There are some people out there who will tell you that the word barbecue comes from French barbe a queue, or "beard to tail". Don't listen to those people. The noun is from the 1690s, but the verb is from the 1660s, and it came from Spanish barbacoa, not French. This is a remnant of Spanish occupation of the Caribbean, from either southern Florida or one of the greater Antilles, where natives used a word like barabicu or barbakoa (accounts vary) to describe their practice of roasting animals on a grid of wooden sticks. Metynomically, the word originally meant "wooden framework" in general. This is from one of the Arawakan tongues, from a theorized Proto-Macro-Arawakan source language. With no writings, it's hard to philologize such languages. Anyway, after barbecue was passed from Spanish American colonists to English American colonists, it obtained several different spellings and abbreviations, like bar-b-q, BBQ, barbeque, 'que, 'cue, and barb-b-que. The q for c substitution is partly because of that folk etymology I already discussed and partly because it just sounds like it should be spelled that way.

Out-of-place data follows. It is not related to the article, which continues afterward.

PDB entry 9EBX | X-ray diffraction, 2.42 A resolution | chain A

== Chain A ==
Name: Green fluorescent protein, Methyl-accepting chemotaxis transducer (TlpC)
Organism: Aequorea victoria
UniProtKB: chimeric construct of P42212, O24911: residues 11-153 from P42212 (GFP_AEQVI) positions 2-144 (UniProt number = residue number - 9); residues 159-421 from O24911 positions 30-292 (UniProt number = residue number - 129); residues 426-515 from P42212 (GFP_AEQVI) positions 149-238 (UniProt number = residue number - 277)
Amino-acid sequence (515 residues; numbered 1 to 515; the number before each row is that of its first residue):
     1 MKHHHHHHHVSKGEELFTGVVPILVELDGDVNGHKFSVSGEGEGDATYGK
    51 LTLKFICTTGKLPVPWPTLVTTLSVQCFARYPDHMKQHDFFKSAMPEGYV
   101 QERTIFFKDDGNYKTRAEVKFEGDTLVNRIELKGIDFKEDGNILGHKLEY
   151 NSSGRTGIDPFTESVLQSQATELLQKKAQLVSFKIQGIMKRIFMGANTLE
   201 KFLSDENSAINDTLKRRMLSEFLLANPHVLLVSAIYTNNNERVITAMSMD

Adam Aleksic, a freshman studying linguistics at Harvard University, has been described as the internet's sixth most famous etymologist. He has disturbing interests in words, vexillology, geography, board games, limericks, and law, and he loves writing about himself in the third person.
The Etymology Nerd